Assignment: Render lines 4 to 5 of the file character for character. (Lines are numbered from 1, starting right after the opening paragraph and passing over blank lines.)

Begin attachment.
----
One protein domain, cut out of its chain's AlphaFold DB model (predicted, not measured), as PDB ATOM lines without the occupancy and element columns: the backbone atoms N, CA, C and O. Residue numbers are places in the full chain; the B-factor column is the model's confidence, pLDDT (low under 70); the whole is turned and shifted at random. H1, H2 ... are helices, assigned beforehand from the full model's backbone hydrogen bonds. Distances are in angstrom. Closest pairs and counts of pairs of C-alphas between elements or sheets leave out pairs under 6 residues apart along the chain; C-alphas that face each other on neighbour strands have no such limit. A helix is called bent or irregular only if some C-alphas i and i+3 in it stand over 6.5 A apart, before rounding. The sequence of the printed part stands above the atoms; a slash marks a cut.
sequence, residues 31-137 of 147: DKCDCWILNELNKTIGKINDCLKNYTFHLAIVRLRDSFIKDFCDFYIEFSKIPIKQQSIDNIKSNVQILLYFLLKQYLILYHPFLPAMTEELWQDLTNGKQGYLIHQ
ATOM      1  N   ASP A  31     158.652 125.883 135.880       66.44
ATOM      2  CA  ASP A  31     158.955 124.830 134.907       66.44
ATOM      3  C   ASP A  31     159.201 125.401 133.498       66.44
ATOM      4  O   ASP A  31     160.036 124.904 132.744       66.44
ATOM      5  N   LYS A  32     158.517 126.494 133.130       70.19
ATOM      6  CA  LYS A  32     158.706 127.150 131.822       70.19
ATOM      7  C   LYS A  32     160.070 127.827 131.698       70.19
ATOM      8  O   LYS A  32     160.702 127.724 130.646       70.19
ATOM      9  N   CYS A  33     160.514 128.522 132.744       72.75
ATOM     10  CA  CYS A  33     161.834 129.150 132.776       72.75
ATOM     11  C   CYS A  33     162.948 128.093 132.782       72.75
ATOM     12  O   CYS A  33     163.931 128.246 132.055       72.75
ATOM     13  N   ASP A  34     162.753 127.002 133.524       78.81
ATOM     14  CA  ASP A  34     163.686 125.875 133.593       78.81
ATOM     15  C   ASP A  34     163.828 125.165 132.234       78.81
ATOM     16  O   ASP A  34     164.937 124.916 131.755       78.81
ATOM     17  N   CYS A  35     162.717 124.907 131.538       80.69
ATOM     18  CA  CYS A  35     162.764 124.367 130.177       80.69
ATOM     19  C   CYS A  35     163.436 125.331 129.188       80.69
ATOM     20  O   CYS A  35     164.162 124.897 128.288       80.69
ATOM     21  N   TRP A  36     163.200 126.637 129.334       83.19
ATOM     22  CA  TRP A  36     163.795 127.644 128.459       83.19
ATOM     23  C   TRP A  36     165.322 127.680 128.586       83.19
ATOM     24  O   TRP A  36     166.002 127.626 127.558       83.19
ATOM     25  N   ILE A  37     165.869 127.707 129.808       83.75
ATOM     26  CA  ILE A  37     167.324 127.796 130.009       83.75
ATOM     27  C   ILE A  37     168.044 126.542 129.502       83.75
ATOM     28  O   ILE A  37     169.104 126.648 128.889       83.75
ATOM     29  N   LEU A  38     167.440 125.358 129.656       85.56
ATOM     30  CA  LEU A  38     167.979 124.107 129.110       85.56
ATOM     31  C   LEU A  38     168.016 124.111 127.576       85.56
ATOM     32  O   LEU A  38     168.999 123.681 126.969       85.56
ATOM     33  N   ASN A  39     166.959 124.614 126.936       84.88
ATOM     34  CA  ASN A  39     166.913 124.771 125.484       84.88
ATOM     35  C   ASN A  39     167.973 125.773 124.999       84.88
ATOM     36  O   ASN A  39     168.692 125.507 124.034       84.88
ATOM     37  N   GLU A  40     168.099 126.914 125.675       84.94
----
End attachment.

ATOM      3  C   ASP A  31     159.201 125.401 133.498       66.44
ATOM      4  O   ASP A  31     160.036 124.904 132.744       66.44